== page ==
Judge David Johnson is fresh out of airport shuttle jokes.
Never ride with a stranger.
Facts of the Case
Two best friends have just returned from a girls' weekend in Mexico and they're tired and ready for home. They hop on an airport shuttle, joined by a couple of college guys and an antsy family man and head off into the night. It's not long before everyone on board realizes that there's something not right about their driver. Suddenly, things turn violent, and the passengers are at the mercy of a psycho, who won't flinch from punishing resistance by lopping off fingers or unleashing vicious knife slashes to the face. And that's just the start of the violent tomfoolery, which only increases as the night goes on.
This isn't a bad little thriller. The tension runs high throughout and there are a handful of satisfying plot twists tossed in. The ending's pretty messed up, too. Unfortunately, Shuttle doesn't quite make its trip flawlessly. It suffers from some plot hang-ups, the potholes that are found far too often in thrillers, and I have a feeling you, like me, will constantly be thinking "Why didn't they do this" or "That doesn't make any sense," right up until the end credits.
Which gives me the opportunity to address the great Cell Phone Problem plaguing our horror movies today. Everyone in real life has a mobile communication device. Everyone. So if you've got young, hip characters in a movie they of course are going to have cell phones. But if the plot calls for them to be put into a situation where a simple cell phone call will save them—which is how it goes down in this movie—how do you get around that in a believable way? In the case of Shuttle, you don't. See, when it becomes clear that the shuttle driver is starting to look like trouble one of the girls wisely decides to phone a cab but, alas, she doesn't have service. Never mind the fact that they're smack in the middle of a giant city. Plus there were three other 20-somethings; you're telling me not one of them had a phone with a better plan? I guess this qualifies as a nitpick, though I found it a severe suspension-of-disbelief breaker. Likewise was the inevitable victims-turn-the-tables-on-their-tormentor moment and they refuse to take the necessary action to put him down for good. I'm not saying I would morph into John McClane if I were put in that position, but I'm pretty sure I'd be able to at least shoot the murderous psycho in the balls.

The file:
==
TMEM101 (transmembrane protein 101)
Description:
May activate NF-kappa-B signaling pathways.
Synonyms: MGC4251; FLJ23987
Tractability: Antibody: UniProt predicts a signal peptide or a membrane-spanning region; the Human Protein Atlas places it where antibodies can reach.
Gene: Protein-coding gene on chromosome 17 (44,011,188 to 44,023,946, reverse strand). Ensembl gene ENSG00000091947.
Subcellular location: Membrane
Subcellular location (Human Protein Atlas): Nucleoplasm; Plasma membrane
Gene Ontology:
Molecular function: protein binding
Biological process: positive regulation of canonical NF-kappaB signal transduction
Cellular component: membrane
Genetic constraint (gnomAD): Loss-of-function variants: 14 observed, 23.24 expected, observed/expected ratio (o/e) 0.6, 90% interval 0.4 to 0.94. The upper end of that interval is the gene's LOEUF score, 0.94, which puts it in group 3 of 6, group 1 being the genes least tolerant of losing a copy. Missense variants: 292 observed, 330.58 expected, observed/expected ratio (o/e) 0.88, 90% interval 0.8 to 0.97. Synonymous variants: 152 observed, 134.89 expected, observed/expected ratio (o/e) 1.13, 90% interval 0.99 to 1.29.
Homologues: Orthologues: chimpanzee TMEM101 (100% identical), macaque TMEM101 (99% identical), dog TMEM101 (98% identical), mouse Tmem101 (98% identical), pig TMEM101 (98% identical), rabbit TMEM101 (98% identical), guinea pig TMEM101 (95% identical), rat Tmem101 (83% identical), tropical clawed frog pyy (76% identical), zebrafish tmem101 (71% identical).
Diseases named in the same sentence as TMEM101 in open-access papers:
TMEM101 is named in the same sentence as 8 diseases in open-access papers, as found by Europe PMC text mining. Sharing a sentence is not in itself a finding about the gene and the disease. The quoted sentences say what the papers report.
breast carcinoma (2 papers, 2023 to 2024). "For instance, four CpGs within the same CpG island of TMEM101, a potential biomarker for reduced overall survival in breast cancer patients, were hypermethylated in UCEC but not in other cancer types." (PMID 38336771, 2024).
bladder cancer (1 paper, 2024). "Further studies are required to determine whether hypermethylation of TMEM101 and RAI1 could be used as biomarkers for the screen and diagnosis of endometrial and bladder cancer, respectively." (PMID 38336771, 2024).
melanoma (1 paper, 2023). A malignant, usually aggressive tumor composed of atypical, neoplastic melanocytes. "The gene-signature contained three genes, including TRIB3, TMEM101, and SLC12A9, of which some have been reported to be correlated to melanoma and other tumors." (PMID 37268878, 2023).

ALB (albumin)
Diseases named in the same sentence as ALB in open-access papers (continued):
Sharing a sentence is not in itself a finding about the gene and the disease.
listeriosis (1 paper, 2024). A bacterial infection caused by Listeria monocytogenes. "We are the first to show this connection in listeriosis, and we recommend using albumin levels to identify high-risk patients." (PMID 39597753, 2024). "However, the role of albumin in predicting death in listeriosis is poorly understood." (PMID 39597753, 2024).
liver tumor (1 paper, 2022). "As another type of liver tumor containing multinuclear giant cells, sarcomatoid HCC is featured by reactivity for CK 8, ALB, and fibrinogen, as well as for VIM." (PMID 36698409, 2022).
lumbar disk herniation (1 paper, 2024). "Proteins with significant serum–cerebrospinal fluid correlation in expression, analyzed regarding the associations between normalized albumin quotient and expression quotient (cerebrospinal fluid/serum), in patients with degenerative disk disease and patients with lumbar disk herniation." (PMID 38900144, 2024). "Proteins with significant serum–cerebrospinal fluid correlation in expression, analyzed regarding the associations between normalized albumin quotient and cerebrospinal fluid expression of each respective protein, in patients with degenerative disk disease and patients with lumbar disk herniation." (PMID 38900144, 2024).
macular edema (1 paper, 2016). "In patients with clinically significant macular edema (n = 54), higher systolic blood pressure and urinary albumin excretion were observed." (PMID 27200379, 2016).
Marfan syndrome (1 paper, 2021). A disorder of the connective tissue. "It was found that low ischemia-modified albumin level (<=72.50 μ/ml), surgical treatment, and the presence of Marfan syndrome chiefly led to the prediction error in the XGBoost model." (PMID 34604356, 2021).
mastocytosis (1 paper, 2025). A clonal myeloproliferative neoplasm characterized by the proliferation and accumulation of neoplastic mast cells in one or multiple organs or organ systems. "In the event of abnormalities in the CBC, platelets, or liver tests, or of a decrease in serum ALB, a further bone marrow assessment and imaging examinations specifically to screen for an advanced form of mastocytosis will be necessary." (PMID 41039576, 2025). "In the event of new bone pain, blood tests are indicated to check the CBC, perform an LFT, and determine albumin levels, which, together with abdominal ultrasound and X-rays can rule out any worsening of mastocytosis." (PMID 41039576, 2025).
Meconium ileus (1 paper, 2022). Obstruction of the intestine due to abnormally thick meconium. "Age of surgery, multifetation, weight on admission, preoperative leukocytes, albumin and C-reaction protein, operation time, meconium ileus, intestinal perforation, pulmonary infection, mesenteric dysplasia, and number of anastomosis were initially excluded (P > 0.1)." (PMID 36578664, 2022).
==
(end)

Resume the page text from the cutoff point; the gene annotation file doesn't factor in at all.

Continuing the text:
I know these aren't unique storytelling flaws and I know it's not easy crafting a realistic thriller like Shuttle where all your action is taking place on one bus in one night, but that's what separates truly noteworthy efforts from almost-noteworthy-and-what-was-the-name-of-that-movie-again?
All that being said, Shuttle still has plenty going for it. The bad guy is really bad, so you're invested in whatever misfortune should befall him, and his motivation for taking his captives on the terror ride is indeed brutal. The protagonists rise slightly above mere cannon fodder, but just slightly; it's probably their lame decisions that irked me. While not a particularly graphic movie, when the mayhem hits Shuttle, it's sudden and surprising.
Magnolia's DVD is decent. The 2.35:1 anamorphic widescreen is sharp, though the colors look to have been purposefully washed out. Audio comes via a solid 5.1 surround mix. Extras: a making-of featurette, deleted scenes and audition sessions, which, I have to confess, always struck me as superfluous bonus feature but here you go.
It's not a bad piece of road tripping terror, but some missteps keep Shuttle from achieving luxury status.
Not guilty, but I expect a break on the fare.
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Scales of Justice
Studio: Magnolia Pictures
• Deleted Scenes
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